The Webb Telescope finds that rocky planets like Earth may be more common than expected

A look into the universe with the James Webb Space Telescope reveals surprises: rocky planets could form even under the harshest conditions

An international team of astronomers has used NASA’s James Webb Space Telescope to observe water and other molecules in the highly irradiated, rocky, planet-forming inner regions of a disk in one of the most extreme environments in our galaxy for the first time. This discovery is part of the initial results of the James Webb Telescope’s eXtreme Ultraviolet Environments (XUE) program, which focuses on characterizing planet-forming disks in massive star-forming regions.

The XUE program focuses on 15 disks in three areas of the Lobster Nebula (also known as NGC 6357), a large emission nebula located about 5,500 light-years from Earth in the constellation Scorpius. This nebula is one of the youngest and closest massive star-forming complexes and hosts some of the most massive stars in our galaxy.

NGC 6357

Abundant water, CO, 12CO2, HCN, and C2H2 were detected in the few inner AUs of XUE 1, a highly irradiated disk in NGC 6357

Astronomers want to characterize the physical properties and chemical composition of the rocky planet-forming regions of the disks in the Lobster Nebula using the medium-resolution spectrometer on Webb’s Mid-Infrared Instrument (MIRI). This first result focuses on the protoplanetary disk called XUE 1, located in the star cluster Pismis 24.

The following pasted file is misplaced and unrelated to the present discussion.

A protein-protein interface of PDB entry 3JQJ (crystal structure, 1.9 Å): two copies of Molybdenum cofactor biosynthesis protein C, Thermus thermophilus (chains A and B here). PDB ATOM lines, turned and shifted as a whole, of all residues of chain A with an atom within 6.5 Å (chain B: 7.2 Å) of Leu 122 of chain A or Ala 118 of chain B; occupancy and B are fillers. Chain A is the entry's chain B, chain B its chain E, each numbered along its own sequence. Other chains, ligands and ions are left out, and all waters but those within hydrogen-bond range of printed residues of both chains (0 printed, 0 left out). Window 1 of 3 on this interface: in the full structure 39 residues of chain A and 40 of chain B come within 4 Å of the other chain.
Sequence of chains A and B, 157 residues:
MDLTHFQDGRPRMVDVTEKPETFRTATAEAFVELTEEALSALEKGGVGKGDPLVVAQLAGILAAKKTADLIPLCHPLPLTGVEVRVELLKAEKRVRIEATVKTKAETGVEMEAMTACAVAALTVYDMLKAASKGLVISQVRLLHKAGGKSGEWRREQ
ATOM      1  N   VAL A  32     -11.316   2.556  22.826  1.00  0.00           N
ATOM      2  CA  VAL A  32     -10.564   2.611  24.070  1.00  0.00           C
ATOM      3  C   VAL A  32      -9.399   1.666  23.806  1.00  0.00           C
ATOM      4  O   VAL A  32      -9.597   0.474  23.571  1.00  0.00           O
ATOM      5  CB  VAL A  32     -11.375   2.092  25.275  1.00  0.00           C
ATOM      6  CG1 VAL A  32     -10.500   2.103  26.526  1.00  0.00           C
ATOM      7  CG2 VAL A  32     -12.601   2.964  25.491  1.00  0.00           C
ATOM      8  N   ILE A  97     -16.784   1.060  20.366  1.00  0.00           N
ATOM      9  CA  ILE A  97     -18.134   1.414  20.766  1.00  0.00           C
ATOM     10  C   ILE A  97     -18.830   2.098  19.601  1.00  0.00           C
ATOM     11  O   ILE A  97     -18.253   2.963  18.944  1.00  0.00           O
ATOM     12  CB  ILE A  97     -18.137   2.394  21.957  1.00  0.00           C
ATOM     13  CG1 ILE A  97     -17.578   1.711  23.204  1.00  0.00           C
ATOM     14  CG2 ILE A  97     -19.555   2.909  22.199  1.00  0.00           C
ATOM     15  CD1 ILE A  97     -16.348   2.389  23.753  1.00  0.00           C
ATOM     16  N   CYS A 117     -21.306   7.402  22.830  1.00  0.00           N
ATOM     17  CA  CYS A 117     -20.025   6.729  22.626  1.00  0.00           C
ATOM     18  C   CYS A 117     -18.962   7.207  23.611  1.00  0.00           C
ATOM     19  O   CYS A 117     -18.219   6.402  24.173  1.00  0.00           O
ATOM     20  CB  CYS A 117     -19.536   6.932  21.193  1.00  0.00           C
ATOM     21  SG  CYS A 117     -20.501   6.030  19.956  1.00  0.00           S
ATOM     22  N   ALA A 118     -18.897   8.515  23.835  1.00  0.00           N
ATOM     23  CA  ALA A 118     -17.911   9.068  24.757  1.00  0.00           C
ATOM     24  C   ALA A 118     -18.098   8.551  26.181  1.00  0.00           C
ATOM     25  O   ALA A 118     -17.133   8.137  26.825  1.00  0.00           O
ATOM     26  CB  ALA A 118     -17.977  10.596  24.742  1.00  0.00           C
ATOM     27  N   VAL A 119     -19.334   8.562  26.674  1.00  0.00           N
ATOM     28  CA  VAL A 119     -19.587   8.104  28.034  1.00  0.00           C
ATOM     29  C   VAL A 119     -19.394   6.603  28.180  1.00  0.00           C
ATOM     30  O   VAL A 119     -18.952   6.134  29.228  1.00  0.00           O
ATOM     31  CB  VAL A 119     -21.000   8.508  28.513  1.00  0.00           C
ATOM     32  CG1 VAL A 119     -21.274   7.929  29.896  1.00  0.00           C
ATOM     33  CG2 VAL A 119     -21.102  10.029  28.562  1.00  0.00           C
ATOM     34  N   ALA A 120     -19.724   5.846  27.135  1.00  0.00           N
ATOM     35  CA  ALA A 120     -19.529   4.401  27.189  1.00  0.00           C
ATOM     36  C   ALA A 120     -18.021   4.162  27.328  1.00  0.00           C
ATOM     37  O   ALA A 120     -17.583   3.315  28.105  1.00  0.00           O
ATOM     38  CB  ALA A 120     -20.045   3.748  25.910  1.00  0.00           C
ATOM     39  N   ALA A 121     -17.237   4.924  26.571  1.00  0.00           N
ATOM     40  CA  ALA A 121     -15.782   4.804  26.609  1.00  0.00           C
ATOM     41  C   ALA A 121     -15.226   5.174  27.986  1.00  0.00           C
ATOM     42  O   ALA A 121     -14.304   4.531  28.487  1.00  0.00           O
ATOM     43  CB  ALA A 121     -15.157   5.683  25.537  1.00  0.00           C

Despite being constantly exposed to large amounts of ultraviolet radiation, the team discovered in this extreme environment a number of molecules that are the building blocks of rocky planets. “The inner disk around XUE 1 is strikingly similar to those in nearby star-forming regions,” commented Rens Waters of Radboud University in the Netherlands. Water and other molecules such as carbon monoxide, carbon dioxide, hydrogen cyanide and acetylene were detected, although the emission detected was weaker than some models had predicted.

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These results are encouraging for rocky planet formation because conditions in the inner disk are similar to those in well-studied disks in nearby star-forming regions where only low-mass stars form. This suggests that rocky planets can form in a much wider range of environments than previously thought.


XUE: Molecular Inventory in the Inner Region of an Extremely Irradiated Protoplanetary Disk, published in the Astrophysical Journal

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